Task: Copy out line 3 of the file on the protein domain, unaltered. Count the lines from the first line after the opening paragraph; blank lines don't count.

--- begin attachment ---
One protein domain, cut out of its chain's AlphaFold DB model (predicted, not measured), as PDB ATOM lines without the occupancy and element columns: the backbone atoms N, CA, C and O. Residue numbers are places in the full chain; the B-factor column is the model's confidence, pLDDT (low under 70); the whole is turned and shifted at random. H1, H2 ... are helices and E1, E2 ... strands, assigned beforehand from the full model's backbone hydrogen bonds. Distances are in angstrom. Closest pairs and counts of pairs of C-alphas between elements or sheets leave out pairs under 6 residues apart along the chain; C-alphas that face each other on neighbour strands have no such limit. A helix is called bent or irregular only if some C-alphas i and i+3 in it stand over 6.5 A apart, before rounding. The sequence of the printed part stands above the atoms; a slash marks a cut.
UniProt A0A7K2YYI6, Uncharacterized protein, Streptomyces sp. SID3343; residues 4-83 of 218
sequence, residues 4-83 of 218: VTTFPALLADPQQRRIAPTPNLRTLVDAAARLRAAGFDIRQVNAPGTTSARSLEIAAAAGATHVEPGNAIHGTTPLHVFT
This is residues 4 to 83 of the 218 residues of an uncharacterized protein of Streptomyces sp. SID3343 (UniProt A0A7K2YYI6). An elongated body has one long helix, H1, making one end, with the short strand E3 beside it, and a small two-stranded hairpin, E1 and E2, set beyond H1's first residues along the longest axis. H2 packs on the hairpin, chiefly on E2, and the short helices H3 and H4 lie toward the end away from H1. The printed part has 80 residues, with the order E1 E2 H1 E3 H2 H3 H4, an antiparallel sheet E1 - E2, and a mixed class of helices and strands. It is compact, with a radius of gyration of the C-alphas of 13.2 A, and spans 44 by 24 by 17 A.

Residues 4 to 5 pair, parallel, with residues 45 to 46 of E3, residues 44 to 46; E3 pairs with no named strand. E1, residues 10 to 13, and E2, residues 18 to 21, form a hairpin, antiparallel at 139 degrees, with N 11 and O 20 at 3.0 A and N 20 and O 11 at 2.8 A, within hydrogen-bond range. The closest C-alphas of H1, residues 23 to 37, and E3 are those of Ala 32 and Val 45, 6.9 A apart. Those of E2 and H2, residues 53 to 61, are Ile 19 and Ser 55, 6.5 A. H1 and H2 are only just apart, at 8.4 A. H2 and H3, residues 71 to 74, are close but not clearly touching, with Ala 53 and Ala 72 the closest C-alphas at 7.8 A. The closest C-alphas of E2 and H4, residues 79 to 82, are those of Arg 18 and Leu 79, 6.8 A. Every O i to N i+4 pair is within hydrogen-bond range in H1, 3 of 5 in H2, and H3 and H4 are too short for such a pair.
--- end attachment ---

This is residues 4 to 83 of the 218 residues of an uncharacterized protein of Streptomyces sp. SID3343 (UniProt A0A7K2YYI6). An elongated body has one long helix, H1, making one end, with the short strand E3 beside it, and a small two-stranded hairpin, E1 and E2, set beyond H1's first residues along the longest axis. H2 packs on the hairpin, chiefly on E2, and the short helices H3 and H4 lie toward the end away from H1. The printed part has 80 residues, with the order E1 E2 H1 E3 H2 H3 H4, an antiparallel sheet E1 - E2, and a mixed class of helices and strands. It is compact, with a radius of gyration of the C-alphas of 13.2 A, and spans 44 by 24 by 17 A.